Is it ever too late to order chicks?? (Wrong season or something?)

Discussion in 'Raising Baby Chicks' started by LittleDarlings, Jul 23, 2011.

  1. LittleDarlings

    LittleDarlings Chillin' With My Peeps

    Jul 14, 2011
    Madison, GA
    I was just wondering if there was a "season" for getting chicks. I probably won't be getting mine until late summer/early fall. I didn't know if you can order more in winter or if it would too cold for the little ones? I know they are usually pretty highly hatched in Spring. I live in GA, so it stays warm for quiet awhile towards the end of the year. I've been reading a lot on here but not anything about how late in the year people are hatching. I just don't want chick-cicles [​IMG]

    Last edited: Jul 23, 2011
  2. Mattemma

    Mattemma Overrun With Chickens

    Aug 12, 2009
    I think you would be OK in your area.I am guessing it does have to do with the colder temps and getting your indoor chicks outside and used to the weather.
  3. LittleDarlings

    LittleDarlings Chillin' With My Peeps

    Jul 14, 2011
    Madison, GA
    Thanks! That's what I was hoping. But here's another aspect I just thought of. I'm getting layers and I want them to actually hatch out some of the eggs. Does that change anything? I read that hens generally don't produce a lot during the winter months, so I should be ok? I'm thinking of ordering them in Sept. I read it takes 4-6 months for them to start laying (depending on the type), so that would be around Jan. or Feb. Those are our 2 coldest months. Because of the temps and shorter days will it prolong their noon-laying ways until it's warmer?

    I'm kinda chain-thinking. As I find out something it's triggering a question I hadn't thought of yet [​IMG] Thanks for all the help!!
  4. Fred's Hens

    Fred's Hens Chicken Obsessed Premium Member

    Early to mid-September is a great time for chicks. The cooler weather often means a brooding lamp at night, but the warm days mean they thrive without stress. Chicks grow so fast that by Christmas, they are virtually full sized. They winter over very, very well because they are young, active and have high metabolisms. They seldom suffer from any issues even during zero weather. I actually like doing this. By late January, being young pullets, their laying kicks in right when your older hens are sometimes slacking a bit. I wouldn't worry too much about them going broody until they are older, say, the next summer. If they go broody at all.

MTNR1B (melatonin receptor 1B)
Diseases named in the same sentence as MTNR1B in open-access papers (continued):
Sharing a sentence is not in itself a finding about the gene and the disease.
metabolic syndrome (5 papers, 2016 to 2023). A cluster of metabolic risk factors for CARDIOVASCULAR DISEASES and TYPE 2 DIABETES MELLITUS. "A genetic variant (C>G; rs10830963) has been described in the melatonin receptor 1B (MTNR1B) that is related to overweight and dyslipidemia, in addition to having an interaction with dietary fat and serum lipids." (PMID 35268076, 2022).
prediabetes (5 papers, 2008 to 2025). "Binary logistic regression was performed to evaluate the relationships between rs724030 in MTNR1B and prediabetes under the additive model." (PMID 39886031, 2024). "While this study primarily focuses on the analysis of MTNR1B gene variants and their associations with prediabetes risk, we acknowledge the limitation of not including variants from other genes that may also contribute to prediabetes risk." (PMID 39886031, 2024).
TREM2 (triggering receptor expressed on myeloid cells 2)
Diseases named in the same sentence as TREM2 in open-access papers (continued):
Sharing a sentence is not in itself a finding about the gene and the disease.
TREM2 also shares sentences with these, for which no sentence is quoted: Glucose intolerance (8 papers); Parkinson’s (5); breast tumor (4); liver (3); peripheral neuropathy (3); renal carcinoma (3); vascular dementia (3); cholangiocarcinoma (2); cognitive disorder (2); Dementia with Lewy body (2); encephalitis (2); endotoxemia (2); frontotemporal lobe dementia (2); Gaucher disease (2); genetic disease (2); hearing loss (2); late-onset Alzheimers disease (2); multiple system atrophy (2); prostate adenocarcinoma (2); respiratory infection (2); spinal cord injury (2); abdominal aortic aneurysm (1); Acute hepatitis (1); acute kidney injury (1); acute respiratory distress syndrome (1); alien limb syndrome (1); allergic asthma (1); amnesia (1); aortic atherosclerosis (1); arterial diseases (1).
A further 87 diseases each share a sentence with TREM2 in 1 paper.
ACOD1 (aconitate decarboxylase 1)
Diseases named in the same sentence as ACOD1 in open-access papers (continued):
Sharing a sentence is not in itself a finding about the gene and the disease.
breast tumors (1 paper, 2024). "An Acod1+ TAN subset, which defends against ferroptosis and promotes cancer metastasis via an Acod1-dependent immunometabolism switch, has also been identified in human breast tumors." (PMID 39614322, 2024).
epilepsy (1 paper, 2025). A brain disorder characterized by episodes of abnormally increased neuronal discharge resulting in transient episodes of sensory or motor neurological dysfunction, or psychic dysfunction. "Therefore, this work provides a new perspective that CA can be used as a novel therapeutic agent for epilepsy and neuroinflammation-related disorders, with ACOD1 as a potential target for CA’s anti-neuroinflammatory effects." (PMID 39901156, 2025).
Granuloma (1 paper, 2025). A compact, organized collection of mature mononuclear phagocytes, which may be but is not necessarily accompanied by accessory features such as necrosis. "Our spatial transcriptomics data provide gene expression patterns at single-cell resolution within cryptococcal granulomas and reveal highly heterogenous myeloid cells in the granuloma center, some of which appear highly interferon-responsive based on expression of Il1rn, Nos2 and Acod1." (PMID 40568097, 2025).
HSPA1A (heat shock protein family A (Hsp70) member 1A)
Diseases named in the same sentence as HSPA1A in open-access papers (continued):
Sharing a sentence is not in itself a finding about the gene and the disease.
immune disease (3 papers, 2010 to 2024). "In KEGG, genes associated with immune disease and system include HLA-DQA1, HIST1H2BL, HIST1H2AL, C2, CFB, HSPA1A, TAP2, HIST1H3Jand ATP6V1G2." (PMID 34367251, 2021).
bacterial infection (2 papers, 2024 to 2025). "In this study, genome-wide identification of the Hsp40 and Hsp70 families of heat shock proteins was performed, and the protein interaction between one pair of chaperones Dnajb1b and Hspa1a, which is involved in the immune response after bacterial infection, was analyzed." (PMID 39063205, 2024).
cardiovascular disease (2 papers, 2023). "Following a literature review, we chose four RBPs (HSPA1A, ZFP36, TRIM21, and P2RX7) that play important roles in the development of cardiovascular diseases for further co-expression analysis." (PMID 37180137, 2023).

Shipping a box of day olds in early September is also usually safer. The heat of June-August is awful on shipped chicks and there are far too many losses reported here. Often, it isn't the hatchery's fault, but the P.O. only offers so much "special treatment". Hot trucks, etc.

    Go for it. Schedule an order of chicks for early September. You won't be disappointed. Many hatcheries stop shipping from October thru January because of the cold and the resting of their parent stock.
    Last edited: Jul 23, 2011
  5. CarolJ

    CarolJ Dogwood Trace Farm

    Jun 3, 2011
    Middle Tennessee
    I've got two orders already placed for Sept. 20 and Sept. 27. Seven chicks in one order and 5 chicks in the other one. I couldn't get all the breeds I wanted in the same week - so I spread it over two weeks. I'm in middle TN, and it's usually pretty mild through November/December. So that'll give them enough time to get past the brooder period and be in the coop by the time cold weather gets here. Then I figure they'll be laying by spring.
  6. Judy

    Judy Chicken Obsessed Staff Member Premium Member

    Feb 5, 2009
    South Georgia
    I agree, Sept is a great month in Ga, if you can find chicks then. The only real problem for us with off season chicks is finding them. If they will be shipped, fall or spring is much better. And it's best not to try to hatch those first small pullet eggs, anyway.
  7. debid

    debid Overrun With Chickens

    Jan 20, 2011
    middle TN
    My folks got their chicks in early August. They started them indoors so the heat wasn't a problem. However, their pullets delayed the start of laying until the following spring (presumably because of the cold and short days). When they finally did start, there weren't any little pullet eggs -- they went straight to large and XL. Just so you know, though, that there is a possibility that you won't see any eggs from them until spring.
  8. ozark_chickies

    ozark_chickies Chillin' With My Peeps

    Jun 19, 2011
    We decided September was the cut off for us getting or hatching any chicks. I want mine to be fully feathered before the cold temps of November .
  9. LittleDarlings

    LittleDarlings Chillin' With My Peeps

    Jul 14, 2011
    Madison, GA
    Thanks so much!! I can definitely see the wisdom brought in this discussion! <3
  10. SimpleSonflower

    SimpleSonflower Out Of The Brooder

    Jul 10, 2011
    I'm expecting 6 new chicks the first week in August and I live in a very warm part of California. I'm hoping it's not too hot for them during shipping [​IMG]

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